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Finally, a January Manchester event that Mr W has started to take a liking to is the Manchester Beer and Cider Festival. This is our third year of going and this year has probably been my favourite so far. 2015 was held at the Manchester Velodrome. Although it was a unique location, you were able to watch the cyclists training whilst enjoying the festival, it was poorly laid out and was a bit of a trek to get to. This year and last year have been at Manchester Central which, as the name suggests, is central located and all the areas are easy to access. Mr W and I normally take the afternoon off work and head over at lunchtime, staying until 5-6pm. This gives us time to get some food and try a number of the beers (or ciders in my case). We like the Friday afternoon as it is a little quieter and more of the beers/ciders are still available. It is a case of when its gone, its gone (which happened with three of Mr Ws beer choices). An improvement on this year was the food options. They had different street food vendors as opposed to the standard venue catering last year.This was one of the reasons that I decided to go again, the prospect of a fancy cheese toastie (mmm…Viva La Toastie was there and the recommendation of the chicken and pesto toastie gets a thumbs up from me). I sampled four different ciders and two stood out as favourites for me; Red Bank Autumn Orchard and Kent Spiced cider. I did try a gin spiced Perry but it got a bit sickly after a while, although it wasn’t as bad as a chilli cider I tried last year (serves me right for trying to be adventurous).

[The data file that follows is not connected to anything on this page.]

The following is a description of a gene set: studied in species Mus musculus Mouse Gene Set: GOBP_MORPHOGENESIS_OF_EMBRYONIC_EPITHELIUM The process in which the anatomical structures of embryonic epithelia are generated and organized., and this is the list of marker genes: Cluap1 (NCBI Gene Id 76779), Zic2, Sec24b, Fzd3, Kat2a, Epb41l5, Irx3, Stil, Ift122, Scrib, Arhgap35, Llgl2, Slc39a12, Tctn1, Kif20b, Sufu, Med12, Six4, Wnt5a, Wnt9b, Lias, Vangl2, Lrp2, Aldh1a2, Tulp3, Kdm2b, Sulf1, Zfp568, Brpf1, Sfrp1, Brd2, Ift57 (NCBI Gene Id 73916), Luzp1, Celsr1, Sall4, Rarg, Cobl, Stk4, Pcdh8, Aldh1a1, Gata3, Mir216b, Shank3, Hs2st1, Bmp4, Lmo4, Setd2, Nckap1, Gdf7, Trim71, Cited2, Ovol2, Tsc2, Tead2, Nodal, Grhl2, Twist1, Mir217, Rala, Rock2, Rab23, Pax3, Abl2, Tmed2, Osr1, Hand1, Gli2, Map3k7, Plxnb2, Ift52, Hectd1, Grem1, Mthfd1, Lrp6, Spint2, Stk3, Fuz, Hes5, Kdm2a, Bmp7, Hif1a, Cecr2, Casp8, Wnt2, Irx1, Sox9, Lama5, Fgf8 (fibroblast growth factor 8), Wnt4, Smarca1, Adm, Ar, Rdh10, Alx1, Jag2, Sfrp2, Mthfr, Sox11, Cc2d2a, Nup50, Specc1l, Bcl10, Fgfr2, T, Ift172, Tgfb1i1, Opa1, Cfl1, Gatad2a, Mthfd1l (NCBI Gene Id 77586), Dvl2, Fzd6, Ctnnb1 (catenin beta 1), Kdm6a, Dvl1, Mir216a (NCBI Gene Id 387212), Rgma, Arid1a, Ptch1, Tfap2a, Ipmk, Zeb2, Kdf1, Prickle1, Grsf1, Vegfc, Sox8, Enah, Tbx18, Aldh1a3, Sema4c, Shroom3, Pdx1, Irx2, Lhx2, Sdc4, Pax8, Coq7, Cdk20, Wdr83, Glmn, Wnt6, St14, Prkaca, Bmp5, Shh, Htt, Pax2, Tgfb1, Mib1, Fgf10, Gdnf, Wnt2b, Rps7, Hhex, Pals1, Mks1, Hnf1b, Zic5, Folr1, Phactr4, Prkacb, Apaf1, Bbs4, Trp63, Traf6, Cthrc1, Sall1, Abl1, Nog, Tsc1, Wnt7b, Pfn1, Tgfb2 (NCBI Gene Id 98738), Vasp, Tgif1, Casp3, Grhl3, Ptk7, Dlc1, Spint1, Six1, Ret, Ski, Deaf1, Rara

Melt in the Middle Pudding

This time last week I was coming back from my friend’s hen party in Valencia. It was a weekend of sun, food, drink and fun. On the first day we enjoyed a three course Italian late lunch. On the second night it was a tapas and wine night where we dressed the hen up in her ‘housewife’ outfit. On the third day, we used our very little Spanish to order takeaway sandwiches for the journey home (our greatest achievement lol).

 This weekend it was turn of the stag with a weekend away in Barcelona. Now, the only details I know of this are a craft ale tour and a football stadium tour. I think we got the better deal hehe. So I’m currently waiting for Mr W to fly home. Being the nice wife that I am, I have offered to pick him and my sister’s boyfriend up from the airport. Now, I agreed before I knew the details. Flight doesn’t land until 11:45pm!!! I’m normally in bed by 9:30pm. Boy, am I regretting my kind offer. To pass the time, I’m currently baking some ‘skinny’ chocolate muffins. They have been on my Pinterest board for so long that I figured I should probably give them ago.